NO: DELENG / 2017 / 70663
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A lawsuit is filed by the US Department of Justice to detain MOL's cruise ship.
By Sea and Coast | 07/03/2023
To recover damages for the collision of MOL's single cruise liner with the U.S. Navy fuel dock in Apra, Guam, the U.S. Department of Justice has filed a lawsuit against the Japanese shipping giant.
With 372 guests and 252 crew members, the Japanese-flagged cruise liner Nippon Maru sailed from Apra towards Saipan on December 30. She struck the Delta fuel pier for the US Navy as she was leaving the harbour. The Nippon Maru sustained a sizable hollow cavity her stern, above water, but no casualties or pollution were recorded. Also damaged was the fuel dock.
The Nippon Maru's master admitted to the National Transportation Safety Bureau (NTSB) during an after-accident investigation that he had accidentally moved the joystick that controlled the ship's engines and steering wheel to the full astern position and left it there while attempting to pivot the vessel in the turning basin. In addition, he stated that he had consumed 1.5 cans of whiskey and soda 3–4 hours prior to the incident, as well as a beer 2–3 hours later.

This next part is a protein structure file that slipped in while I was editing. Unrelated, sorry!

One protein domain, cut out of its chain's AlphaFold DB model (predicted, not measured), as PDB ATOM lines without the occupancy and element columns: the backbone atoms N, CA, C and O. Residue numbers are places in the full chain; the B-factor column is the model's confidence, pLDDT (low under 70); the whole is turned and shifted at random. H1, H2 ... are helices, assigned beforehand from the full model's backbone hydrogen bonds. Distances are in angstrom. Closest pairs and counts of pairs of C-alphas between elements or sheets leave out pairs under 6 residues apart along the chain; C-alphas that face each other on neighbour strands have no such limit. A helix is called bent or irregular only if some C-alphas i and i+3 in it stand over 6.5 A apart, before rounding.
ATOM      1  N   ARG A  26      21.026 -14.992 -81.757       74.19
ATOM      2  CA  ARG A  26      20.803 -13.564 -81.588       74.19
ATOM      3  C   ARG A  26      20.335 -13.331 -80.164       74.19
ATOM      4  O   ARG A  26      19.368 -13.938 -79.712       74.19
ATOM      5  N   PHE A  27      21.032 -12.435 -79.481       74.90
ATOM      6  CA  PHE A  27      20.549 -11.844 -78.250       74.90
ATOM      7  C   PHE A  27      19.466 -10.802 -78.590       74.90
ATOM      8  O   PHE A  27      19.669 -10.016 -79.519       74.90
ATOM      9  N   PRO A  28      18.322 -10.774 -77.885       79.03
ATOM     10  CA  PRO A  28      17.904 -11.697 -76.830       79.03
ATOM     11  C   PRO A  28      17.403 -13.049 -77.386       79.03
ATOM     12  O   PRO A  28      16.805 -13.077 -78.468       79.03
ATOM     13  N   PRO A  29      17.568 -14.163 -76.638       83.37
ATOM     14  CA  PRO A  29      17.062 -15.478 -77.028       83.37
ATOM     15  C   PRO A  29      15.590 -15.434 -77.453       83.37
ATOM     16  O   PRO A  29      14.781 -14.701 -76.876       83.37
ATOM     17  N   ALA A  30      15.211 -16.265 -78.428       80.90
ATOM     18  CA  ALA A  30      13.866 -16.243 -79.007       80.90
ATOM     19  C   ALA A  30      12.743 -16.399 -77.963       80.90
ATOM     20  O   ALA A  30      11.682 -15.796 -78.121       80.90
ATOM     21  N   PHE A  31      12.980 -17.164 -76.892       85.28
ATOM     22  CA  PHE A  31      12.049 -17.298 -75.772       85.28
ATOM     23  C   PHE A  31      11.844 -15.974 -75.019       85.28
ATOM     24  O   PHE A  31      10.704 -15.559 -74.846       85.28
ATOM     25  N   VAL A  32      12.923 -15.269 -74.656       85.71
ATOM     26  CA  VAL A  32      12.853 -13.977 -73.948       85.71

About five hours after the disaster, the master's blood alcohol content (BAC) was measured at 0.071 g/dL, which was above corporate policy and U.S. Coast Guard restrictions. The NTSB concluded that he had probably ingested more liquor than he had admitted, and that alcohol-related impairment probably played a role in the crash.
To yet, negotiations between MOL and the U.S. government have been unsuccessful in their effort to come to an agreement about the dock damage. In an effort to raise $8 million to pay for the damage to the Apra pier, the US Department of Justice filed a petition with a federal court on Friday asking for an order directing the imprisonment and auction of Nippon Maru. The lawsuit claims that MOL and its staff members were negligent in enabling the Nippon Maru to collide with a fixed object, and it makes mention of the master's possible intoxication.
The lawsuit asks for a warrant so that the U.S. Marshals can look into the arrest, condemnation, and sale of Nippon Maru. The money would be used to pay for the fuel pier's repairs as well as interest, fees, and punitive damages.
Around 900 nautical miles north of Guam, on the Japanese outlying island of Chichijima, the Nippon Maru is presently anchored in the harbour. Her itinerary has mainly been comprised of Japanese coastal excursions in the post-COVID era. As the 1990-built ship ages, MOL's executives have declared plans to construct two substitutes and eventually decommission Nippon Maru.